Torah Weekly

For the week ending 31 January 2009 / 6 Shevat 5769

Parshat Bo

by Rabbi Yaakov Asher Sinclair -
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G-d tells Moshe that He is hardening Pharaoh's heart so that through miraculous plagues the world will know for all time that He is the one true G-d. Pharaoh is warned about the plague of locusts and is told how severe it will be. Pharaoh agrees to release only the men, but Moshe insists that everyone must go. During the plague, Pharaoh calls for Moshe and Aharon to remove the locusts, and he admits he has sinned. G-d ends the plague but hardens Pharaoh's heart, and again Pharaoh fails to free the Jews. The country, except for the Jewish People, is then engulfed in a palpable darkness. Pharaoh calls for Moshe and tells him to take all the Jews out of Egypt, but to leave their flocks behind. Moshe tells him that not only will they take their own flocks, but Pharaoh must add his own too. Moshe tells Pharaoh that G-d is going to bring one more plague, the death of the first-born, and then the Jews will leave Egypt. G-d again hardens Pharaoh's heart, and Pharaoh warns Moshe that if he sees him again, Moshe will be put to death. G-d tells Moshe that the month of Nissan will be the chief month. The Jewish people are commanded to take a sheep on the 10th of the month and guard it until the 14th. The sheep is then to be slaughtered as a Pesach offering, its blood put on their door-posts, and its roasted meat eaten. The blood on the door-post will be a sign that their homes will be passed-over when G-d strikes the first-born of Egypt. The Jewish People are told to memorialize this day as the Exodus from Egypt by never eatingchametzon Pesach. Moshe relays G-d's commands, and the Jewish People fulfill them flawlessly. G-d sends the final plague, killing the first-born, and Pharaoh sends the Jews out of Egypt. G-d tells Moshe and Aharon the laws concerning the Pesach sacrifice,pidyon haben(redemption of the first-born son) andtefillin.


Das Kapital

“For I have hardened his heart…” (10:1)

Zurich. The Barnsdorfer Hotel. 2 AM

Earlier that day world-famous Jewish philanthropist Gavriel Manreich had signed a deal, months in the making, that would net his property development company a cool 100 million dollars.

After a deal like that, with good reason you can feel you had a good day.

He wasn’t really asleep, but at 2 o’clock in the morning he was sure that he heard a gentle knocking on the door; just loud enough for someone still awake to hear.

Pulling on his dressing gown, Gavriel made his way to the door, and when he opened it he was somewhat surprised to the see the holy face of the Nizhvorner Rebbe smiling at him.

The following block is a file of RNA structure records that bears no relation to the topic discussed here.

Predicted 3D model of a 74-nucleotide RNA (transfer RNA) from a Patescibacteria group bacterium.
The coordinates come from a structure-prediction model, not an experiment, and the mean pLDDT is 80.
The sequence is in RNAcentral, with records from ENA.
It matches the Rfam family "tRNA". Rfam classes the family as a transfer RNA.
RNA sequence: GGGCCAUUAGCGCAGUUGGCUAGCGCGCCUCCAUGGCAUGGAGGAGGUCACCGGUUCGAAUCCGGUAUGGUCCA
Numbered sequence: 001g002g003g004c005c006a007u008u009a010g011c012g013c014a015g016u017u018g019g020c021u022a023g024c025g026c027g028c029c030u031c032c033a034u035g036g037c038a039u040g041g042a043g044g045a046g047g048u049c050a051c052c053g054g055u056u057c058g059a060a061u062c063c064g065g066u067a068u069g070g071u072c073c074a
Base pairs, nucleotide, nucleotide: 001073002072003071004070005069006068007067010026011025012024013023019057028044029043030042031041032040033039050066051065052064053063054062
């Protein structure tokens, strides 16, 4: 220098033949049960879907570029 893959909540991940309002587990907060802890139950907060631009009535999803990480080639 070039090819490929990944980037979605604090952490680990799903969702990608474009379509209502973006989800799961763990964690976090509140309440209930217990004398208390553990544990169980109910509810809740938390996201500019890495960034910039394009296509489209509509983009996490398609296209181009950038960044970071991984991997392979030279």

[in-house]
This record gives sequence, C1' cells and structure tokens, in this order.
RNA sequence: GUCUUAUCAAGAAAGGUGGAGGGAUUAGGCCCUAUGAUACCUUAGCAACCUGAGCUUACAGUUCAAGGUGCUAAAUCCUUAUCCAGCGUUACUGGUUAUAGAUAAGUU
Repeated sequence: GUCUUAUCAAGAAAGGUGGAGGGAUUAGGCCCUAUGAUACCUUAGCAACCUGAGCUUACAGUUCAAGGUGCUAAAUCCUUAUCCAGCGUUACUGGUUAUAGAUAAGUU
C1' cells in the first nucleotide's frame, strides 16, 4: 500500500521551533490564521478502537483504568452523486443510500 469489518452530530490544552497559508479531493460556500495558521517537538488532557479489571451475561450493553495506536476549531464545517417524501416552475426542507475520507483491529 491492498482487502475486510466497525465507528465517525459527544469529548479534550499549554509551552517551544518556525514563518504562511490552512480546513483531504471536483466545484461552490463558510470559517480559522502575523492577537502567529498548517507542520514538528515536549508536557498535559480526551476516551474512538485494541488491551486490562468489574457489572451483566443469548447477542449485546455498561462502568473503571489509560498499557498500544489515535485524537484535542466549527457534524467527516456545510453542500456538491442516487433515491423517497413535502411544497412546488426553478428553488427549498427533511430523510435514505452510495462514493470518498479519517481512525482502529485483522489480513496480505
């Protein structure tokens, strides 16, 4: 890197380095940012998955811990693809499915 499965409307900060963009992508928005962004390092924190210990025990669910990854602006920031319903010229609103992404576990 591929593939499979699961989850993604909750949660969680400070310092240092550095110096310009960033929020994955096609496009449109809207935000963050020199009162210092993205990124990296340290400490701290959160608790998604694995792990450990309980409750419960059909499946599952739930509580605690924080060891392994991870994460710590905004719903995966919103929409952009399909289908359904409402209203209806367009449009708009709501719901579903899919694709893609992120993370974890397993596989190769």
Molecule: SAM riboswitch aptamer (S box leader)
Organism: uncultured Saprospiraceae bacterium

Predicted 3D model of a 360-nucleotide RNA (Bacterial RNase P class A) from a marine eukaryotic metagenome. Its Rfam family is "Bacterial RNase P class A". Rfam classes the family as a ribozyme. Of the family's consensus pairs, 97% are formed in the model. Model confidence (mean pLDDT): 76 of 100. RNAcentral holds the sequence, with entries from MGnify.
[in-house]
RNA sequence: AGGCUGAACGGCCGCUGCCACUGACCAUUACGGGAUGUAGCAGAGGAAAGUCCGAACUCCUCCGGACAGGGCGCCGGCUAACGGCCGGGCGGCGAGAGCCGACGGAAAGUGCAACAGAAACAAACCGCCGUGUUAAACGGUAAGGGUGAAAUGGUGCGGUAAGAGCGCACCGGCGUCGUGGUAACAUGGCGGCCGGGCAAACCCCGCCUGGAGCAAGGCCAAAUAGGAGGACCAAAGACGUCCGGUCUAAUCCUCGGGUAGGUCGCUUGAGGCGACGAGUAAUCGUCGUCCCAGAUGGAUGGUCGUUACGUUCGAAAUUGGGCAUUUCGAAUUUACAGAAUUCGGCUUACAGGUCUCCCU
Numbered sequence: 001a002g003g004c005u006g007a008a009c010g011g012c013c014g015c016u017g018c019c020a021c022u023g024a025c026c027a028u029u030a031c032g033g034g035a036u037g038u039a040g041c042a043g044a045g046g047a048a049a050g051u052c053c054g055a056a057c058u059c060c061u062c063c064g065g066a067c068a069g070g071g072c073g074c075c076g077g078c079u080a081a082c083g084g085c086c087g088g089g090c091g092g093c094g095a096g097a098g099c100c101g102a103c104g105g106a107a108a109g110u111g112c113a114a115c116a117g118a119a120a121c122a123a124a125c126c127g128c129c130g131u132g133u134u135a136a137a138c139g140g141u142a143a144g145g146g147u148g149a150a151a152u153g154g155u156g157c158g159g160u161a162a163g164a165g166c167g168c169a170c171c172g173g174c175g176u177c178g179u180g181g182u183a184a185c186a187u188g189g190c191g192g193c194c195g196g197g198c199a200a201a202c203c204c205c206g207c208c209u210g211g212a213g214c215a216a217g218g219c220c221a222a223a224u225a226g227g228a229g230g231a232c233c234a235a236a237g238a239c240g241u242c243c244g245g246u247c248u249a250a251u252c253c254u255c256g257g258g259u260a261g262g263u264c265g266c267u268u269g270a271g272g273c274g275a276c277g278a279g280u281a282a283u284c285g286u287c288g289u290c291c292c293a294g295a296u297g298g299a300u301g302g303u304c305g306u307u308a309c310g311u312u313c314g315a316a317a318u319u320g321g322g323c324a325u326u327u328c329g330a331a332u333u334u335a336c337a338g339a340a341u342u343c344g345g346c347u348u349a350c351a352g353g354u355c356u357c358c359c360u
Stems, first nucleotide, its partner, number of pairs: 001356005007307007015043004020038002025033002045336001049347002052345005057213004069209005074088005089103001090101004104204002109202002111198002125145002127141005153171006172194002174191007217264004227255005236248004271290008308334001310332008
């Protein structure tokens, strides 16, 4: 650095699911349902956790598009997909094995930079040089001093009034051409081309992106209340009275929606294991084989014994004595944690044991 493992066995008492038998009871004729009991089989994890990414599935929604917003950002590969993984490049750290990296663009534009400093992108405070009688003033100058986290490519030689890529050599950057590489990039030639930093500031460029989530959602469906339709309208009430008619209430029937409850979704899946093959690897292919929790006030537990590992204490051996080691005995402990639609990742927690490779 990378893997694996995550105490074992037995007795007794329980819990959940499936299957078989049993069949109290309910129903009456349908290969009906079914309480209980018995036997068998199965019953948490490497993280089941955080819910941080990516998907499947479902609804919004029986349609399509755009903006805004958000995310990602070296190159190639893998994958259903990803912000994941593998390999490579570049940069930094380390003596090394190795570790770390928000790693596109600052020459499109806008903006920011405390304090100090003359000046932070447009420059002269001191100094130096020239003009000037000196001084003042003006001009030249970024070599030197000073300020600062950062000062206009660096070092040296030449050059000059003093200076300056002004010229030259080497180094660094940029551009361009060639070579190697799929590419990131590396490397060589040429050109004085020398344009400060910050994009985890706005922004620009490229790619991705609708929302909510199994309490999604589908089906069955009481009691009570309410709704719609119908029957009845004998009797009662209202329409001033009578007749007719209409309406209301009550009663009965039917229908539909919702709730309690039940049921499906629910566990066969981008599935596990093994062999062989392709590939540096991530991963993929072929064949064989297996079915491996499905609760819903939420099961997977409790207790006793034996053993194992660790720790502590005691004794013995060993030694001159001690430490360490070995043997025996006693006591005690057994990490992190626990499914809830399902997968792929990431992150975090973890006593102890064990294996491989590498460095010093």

“Gavriel, I wanted to wish you Mazal Tov. I just heard you pulled off an amazing deal. May it be with much hatzlacha and bracha!”

Ever the gentleman, Gavriel invited the Rebbe into his suite.

“Would his Holiness join me for a l’chaim?” he inquired.

“Just a large one!” replied the Rebbe.

Gavriel ushered the Rebbe into a large plush armchair. Patiently, he listened to a sad tale as the Rebbe told of the finances of Nizhvorner's Torah learning institutions; how many families had plummeted below the poverty line and were spiraling into un-payable and ever-increasing debt.

Gavriel heard the Rebbe out, gave him an extraordinarily generous donation even by Manreich tzedaka giving standards.

As he handed the check to the Rebbe he said, “I’m happy to help the Rebbe at any time, but could I ask the Rebbe a question? Couldn’t this have waited till the morning?”

The Rebbe replied, “Right now Gavriel you see this money as profit; tomorrow it will already have become capital. People don’t like eating into capital — even for tzedaka.”

Pharaoh suffered from terminal gratitude amnesia. By enslaving the Jewish People he conveniently forgot that it was Yosef the Jew who saved Egypt and made it the most powerful empire that the world had ever seen. By his own evil stubbornness he ignored the lessons of seven mind and body shaking plagues, with the result that G-d hardened his heart and took away the gift of freedom of choice.

None of us are immune from gratitude amnesia. The human mind is a wonderfully flexible organ. It’s all too easy to think that what we own is our own capital. It’s not. Every penny we have is no more than a windfall from the One “Who causes the wind to blow and the rain to fall”.

  • Sources: Based on a story heard from Rabbi Nota Schiller

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